Rita Karlsen, HRS
In fact, I’m not so surprised that the media in general have been rather reserved in presenting Statistics Norway’s research. Many people have picked up on the fact that Statistics Norway’s presentations can contain a political bias that requires one to look beyond the numbers oneself in order to guarantee a balanced account. And this takes time.
When it comes to statistics about immigration and integration, Statistics Norway has repeatedly distinguished itself with analyses and conclusions which maintain that ”integration is going well” and ”things will take care of themselves in time.” One of Statistics Norway’s leading practitioners of this sort of thing over the years has been Lars Østby. Now it can seem as if Østby’s attitudes have undergone a kind of inflation; it seems as if Statistics Norway produces studies that will and must conclude with Østby’s hypotheses.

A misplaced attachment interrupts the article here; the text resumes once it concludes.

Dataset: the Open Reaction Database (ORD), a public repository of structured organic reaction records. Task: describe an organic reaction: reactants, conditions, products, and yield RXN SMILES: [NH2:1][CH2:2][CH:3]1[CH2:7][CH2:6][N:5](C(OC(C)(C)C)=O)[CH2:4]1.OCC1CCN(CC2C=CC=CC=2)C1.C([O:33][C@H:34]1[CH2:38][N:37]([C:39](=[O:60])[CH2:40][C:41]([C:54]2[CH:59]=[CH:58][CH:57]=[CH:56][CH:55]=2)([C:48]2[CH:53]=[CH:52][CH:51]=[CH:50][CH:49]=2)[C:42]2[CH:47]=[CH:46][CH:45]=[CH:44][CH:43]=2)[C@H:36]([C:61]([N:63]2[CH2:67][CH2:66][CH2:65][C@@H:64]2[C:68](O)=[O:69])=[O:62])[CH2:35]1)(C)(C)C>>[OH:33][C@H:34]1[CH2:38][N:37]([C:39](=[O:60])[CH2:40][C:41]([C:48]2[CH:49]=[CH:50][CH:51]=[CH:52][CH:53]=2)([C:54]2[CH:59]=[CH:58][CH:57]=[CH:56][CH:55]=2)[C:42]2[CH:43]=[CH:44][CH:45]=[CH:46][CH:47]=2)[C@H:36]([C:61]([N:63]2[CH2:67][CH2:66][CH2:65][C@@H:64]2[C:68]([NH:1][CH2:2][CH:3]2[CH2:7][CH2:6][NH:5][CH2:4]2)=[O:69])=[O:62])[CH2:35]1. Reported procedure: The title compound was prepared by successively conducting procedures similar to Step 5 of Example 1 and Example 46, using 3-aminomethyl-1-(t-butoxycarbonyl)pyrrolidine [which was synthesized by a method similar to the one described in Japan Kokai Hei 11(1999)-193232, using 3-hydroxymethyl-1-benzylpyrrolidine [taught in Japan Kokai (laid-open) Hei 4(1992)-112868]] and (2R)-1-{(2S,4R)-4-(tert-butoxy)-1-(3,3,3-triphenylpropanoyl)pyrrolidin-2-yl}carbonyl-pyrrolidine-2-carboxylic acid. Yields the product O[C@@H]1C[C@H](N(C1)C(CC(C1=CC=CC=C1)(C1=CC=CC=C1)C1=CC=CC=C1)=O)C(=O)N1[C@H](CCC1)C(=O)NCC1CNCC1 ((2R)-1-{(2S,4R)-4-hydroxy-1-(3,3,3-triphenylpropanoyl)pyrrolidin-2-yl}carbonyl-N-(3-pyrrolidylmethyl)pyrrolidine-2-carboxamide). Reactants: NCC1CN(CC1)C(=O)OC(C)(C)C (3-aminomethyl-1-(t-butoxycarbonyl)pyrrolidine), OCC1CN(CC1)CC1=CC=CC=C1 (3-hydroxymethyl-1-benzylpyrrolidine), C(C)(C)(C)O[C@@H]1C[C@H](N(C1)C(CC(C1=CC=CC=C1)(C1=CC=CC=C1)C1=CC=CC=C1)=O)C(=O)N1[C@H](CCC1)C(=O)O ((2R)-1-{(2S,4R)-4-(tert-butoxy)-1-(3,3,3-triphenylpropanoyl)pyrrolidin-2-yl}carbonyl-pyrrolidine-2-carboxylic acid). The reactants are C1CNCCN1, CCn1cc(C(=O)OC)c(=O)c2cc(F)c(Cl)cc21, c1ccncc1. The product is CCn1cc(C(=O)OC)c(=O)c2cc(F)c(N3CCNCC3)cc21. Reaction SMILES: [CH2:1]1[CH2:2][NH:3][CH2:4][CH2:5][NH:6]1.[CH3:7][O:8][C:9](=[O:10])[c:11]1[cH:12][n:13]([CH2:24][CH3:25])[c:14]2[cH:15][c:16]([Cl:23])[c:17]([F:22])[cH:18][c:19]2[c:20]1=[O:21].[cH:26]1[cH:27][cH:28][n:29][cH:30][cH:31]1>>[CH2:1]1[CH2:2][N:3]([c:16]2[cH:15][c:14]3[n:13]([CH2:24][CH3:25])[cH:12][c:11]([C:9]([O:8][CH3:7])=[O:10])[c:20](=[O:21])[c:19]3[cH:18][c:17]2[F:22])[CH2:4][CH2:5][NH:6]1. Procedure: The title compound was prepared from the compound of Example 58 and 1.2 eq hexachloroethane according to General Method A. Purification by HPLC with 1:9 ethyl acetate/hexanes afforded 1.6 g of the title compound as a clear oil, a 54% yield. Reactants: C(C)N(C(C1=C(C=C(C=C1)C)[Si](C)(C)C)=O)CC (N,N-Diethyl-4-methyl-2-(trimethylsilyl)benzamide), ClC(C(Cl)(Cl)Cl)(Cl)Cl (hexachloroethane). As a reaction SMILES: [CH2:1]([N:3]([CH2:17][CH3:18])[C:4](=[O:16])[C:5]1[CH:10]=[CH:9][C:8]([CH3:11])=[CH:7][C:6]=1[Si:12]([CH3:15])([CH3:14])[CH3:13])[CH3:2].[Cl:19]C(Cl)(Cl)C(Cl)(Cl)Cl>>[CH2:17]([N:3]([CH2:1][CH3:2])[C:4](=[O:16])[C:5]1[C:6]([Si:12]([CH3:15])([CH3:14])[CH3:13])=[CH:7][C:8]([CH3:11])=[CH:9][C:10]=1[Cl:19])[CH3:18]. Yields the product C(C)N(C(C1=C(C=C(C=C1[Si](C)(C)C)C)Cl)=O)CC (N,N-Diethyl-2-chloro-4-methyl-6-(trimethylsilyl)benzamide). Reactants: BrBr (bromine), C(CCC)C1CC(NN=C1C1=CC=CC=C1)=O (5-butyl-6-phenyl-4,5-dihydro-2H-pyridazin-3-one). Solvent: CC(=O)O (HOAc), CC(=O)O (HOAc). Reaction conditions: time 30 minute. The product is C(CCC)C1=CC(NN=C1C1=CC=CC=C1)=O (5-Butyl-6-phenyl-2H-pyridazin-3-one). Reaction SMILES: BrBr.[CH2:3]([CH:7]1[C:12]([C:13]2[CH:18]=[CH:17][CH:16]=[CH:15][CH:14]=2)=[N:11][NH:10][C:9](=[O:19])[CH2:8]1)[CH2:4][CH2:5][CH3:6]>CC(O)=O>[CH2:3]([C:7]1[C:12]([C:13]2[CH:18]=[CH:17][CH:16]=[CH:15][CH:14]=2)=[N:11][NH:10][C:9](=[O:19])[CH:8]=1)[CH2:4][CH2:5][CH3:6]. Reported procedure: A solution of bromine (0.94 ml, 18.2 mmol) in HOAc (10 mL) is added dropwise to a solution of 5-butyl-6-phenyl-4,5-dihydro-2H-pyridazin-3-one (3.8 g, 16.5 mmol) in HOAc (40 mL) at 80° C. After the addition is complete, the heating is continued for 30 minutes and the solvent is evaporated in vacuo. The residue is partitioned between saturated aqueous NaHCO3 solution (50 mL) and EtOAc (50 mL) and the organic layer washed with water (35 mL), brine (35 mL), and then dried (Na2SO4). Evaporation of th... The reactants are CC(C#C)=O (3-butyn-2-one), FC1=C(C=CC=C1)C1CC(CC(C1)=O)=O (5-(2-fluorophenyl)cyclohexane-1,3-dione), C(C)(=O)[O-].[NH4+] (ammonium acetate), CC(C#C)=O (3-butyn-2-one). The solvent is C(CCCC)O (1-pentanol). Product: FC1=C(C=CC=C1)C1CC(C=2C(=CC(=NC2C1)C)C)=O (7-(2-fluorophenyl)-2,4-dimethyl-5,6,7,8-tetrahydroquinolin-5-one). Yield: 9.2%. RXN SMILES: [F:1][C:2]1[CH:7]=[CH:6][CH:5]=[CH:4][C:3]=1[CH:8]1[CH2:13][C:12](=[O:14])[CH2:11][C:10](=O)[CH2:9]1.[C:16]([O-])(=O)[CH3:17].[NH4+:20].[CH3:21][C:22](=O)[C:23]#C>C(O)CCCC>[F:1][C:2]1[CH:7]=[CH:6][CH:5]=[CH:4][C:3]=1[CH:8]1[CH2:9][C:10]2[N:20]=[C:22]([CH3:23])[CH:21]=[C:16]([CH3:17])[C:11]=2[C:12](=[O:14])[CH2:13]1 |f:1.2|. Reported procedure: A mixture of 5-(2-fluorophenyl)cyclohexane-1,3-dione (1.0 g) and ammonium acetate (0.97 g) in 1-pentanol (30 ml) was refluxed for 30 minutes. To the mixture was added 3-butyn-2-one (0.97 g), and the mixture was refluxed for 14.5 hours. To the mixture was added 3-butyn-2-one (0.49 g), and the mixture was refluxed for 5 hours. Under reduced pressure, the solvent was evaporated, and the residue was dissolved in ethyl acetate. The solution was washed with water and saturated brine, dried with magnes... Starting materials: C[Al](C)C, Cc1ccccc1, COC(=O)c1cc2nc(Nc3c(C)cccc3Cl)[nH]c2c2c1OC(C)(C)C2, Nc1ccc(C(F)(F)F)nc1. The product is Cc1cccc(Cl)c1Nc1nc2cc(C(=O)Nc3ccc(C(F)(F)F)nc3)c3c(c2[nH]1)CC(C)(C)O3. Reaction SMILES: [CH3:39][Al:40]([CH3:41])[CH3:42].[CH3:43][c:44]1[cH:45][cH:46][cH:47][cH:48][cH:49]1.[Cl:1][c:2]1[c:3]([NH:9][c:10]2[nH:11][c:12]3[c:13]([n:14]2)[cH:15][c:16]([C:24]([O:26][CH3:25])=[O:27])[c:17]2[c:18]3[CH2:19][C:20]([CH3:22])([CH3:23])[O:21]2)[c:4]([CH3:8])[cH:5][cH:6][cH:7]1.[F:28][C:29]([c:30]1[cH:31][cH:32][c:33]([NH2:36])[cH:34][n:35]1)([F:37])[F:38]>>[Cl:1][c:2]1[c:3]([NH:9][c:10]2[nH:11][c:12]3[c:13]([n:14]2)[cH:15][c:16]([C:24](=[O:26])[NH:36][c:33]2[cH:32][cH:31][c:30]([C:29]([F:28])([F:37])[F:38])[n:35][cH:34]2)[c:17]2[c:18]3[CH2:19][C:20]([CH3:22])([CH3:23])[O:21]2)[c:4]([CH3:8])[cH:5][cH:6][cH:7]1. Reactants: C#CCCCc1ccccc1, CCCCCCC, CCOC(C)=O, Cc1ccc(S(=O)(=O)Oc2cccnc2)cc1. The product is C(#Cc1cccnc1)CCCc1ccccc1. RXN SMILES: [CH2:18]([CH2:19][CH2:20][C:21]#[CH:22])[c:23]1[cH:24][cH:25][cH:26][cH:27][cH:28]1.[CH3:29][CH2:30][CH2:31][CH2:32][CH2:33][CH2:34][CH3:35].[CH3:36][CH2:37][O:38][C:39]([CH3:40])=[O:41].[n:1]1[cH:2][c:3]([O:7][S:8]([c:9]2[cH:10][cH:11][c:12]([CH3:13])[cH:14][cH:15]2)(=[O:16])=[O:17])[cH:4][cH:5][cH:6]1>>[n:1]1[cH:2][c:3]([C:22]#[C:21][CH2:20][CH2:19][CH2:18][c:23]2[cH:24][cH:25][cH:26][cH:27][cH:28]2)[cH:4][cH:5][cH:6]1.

HRS is among those groups and individuals that have been frowned upon by Statistics Norway when we have trespassed on ”their turf.” It began in the early 2000s when we studied Statistics Norway’s available figures and analyses about marriage. We noticed quickly that there was a lot there that was not being said. We thus placed a special order for statistics from Statistics Norway that could give a more detailed picture of the people that members of various immigrant groups in Norway were marrying. The figures revealed that most members of the major immigrant groups were bringing spouses from abroad. For the 12 selected population groups, during the period between 1996 and 2001, first-generation women and men (those whom Statistics Norway now calls immigrants) entered into a total of 8,478 marriages. By far the majority of the Norwegian-based individuals in these marriages wed partners from their homelands – partners who were either brought over from their homelands to marry or who were already resident in Norway. Few of these Norwegian-based individuals married partners of ethnic Norwegian origin, and almost none wed partners with foreign backgrounds that differed from their own. As for the marriage pattern among the secong generation (those whom Statistics Norway now labels Norwegian-born with immigrant parents), we noted that the non-Western immigrant population in Norway is relatively young compared to the rest of the population. This means that not very many members of the second generation had yet married. We nonetheless thought that it was important to look at those who had already married to see if they showed any marriage pattern. During the period between 1996 and 2001, there were a total of 808 marriages by second-generation women and men belonging to eight of the 12 selected immigrant groups. Second-generation Pakistanis made up the decidedly largest group that had married; they made up about 68 percent (551 marriages in all) of all the marriages entered into by those with backgrounds in the countries in question. And the tendency among the marriages that had been entered into seemed, however, to be reasonably clear – members of the second generation were mainly marrying partners brought over from their parents’ homelands (three out of four), and pretty much all of them married spouses who had the same national background as themselves and almost none married ethnic Norwegians. (See more on the statistics on our old website.)